Although Wollack denied that the organizations are training their grantees for the purpose of overthrowing Ortega, Gershman indicated that regime change is the ultimate goal. “Time for him to go,” Gershman said, referring to Ortega.

The three officials also cited many additional opportunities to influence governments around the world. They are especially excited about opportunities in Armenia, where a major social movement recently ousted a government backed by Russia.

Twining speculated about the possibility of achieving regime change in Russia, calling Putin a “very brittle” leader who is “frankly quite insecure.”

Gershman saw potential for a similar outcome in North Korea. “This is an eroding totalitarian system, so we shouldn’t give up hope on the possibilities for internal change,” he said.

Gershman believes that the primary focus should be on China, however. He called China “the most serious threat our country faces today.”

Although Gershman said that the U.S. government will initially respond to challenges from China with a mix of military, economic, and geostrategic power, he insisted that the long-term solution could be found in the “unhappy people” who oppose the Chinese government.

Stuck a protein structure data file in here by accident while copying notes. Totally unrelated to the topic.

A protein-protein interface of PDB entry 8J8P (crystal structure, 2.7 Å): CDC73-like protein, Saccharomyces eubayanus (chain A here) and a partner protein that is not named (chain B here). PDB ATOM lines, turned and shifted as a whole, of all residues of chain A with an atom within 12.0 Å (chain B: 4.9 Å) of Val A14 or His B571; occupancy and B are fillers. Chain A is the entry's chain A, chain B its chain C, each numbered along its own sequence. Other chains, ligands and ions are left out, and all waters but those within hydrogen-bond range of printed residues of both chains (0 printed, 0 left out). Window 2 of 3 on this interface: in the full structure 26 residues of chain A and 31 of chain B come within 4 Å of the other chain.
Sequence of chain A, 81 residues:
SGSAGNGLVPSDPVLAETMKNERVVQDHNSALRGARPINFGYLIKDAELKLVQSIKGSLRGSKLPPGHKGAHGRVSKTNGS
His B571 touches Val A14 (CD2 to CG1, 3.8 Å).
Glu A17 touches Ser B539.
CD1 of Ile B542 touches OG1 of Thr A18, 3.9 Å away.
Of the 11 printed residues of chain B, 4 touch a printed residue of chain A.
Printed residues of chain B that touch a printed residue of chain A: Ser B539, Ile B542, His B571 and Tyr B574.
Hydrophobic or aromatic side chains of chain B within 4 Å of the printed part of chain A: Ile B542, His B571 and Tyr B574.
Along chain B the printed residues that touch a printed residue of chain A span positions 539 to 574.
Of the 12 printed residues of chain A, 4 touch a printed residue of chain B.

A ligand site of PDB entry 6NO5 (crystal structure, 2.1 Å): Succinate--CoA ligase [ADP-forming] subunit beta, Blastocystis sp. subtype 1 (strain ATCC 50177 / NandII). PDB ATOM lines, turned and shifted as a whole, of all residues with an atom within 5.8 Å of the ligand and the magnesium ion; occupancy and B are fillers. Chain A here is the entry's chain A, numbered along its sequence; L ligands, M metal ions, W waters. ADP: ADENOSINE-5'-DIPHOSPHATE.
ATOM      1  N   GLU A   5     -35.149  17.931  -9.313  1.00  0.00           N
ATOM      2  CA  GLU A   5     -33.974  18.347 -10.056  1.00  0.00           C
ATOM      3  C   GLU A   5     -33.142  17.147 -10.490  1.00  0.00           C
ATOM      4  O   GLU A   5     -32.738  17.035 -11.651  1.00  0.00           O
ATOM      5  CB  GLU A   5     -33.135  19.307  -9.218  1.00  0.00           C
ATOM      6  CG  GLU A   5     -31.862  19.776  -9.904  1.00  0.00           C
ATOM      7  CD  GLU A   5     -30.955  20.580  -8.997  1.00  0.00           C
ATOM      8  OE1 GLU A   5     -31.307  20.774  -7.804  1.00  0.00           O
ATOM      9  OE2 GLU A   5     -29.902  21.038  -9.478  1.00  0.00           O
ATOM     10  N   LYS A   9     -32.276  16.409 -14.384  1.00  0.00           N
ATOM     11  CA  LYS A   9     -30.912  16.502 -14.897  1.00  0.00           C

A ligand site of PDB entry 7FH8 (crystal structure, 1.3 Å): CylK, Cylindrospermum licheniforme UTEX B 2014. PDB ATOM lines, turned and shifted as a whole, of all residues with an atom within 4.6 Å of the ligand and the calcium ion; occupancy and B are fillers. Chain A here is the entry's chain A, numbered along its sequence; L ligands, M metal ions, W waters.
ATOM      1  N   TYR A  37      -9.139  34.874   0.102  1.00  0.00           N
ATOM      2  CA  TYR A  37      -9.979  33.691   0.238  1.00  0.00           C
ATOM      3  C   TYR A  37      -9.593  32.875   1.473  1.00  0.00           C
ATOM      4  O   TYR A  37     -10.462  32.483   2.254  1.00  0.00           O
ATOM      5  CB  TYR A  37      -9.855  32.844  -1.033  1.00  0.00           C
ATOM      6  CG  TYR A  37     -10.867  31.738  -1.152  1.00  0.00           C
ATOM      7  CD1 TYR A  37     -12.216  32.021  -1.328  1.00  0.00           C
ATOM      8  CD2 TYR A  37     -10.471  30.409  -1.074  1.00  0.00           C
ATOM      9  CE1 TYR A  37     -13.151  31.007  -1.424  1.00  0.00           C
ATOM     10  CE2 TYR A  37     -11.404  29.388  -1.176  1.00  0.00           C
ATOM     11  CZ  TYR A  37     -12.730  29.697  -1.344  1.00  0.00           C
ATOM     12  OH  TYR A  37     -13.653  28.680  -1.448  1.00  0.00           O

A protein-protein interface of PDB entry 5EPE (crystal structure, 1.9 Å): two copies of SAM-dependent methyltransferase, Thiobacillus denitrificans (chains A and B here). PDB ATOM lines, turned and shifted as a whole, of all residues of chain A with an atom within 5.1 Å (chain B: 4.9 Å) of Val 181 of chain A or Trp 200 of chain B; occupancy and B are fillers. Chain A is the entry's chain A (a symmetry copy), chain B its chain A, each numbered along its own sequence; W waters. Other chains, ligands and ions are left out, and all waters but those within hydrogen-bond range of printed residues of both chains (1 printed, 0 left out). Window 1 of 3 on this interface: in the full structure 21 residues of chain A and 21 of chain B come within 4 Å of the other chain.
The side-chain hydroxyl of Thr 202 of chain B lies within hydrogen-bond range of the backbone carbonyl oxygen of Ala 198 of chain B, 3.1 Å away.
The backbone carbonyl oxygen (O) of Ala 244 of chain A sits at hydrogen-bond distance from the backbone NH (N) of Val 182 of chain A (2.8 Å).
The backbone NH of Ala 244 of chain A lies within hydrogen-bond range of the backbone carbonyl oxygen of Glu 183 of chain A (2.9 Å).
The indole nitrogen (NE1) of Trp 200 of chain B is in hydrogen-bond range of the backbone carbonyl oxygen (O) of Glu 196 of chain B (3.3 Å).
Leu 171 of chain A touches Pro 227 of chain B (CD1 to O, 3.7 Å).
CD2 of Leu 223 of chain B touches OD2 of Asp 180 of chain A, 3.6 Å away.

“We have to not give up on the possibility for democratic change in China and keep finding ways to support them,” he said.

The Controversy in Washington

The open talk of U.S. meddling in other countries around the world was so commonplace that the U.S. mass media spent no time covering the hearing, even though the speakers did encounter some pushback. Not all members of Congress are on board with the programs.

Congressman Dana Rohrabacher (R-CA) made the strongest critique, insisting that U.S. meddling destabilizes countries while creating more problems for the United States in the long run. Rohrabacher blamed recent U.S. meddling for destabilizing Ukraine. He argued that the U.S. involvement in national protests that led to the downfall of the government of Viktor Yanukovych in February 2014 prompted the subsequent Russian invasion of the country and the war that continues there today.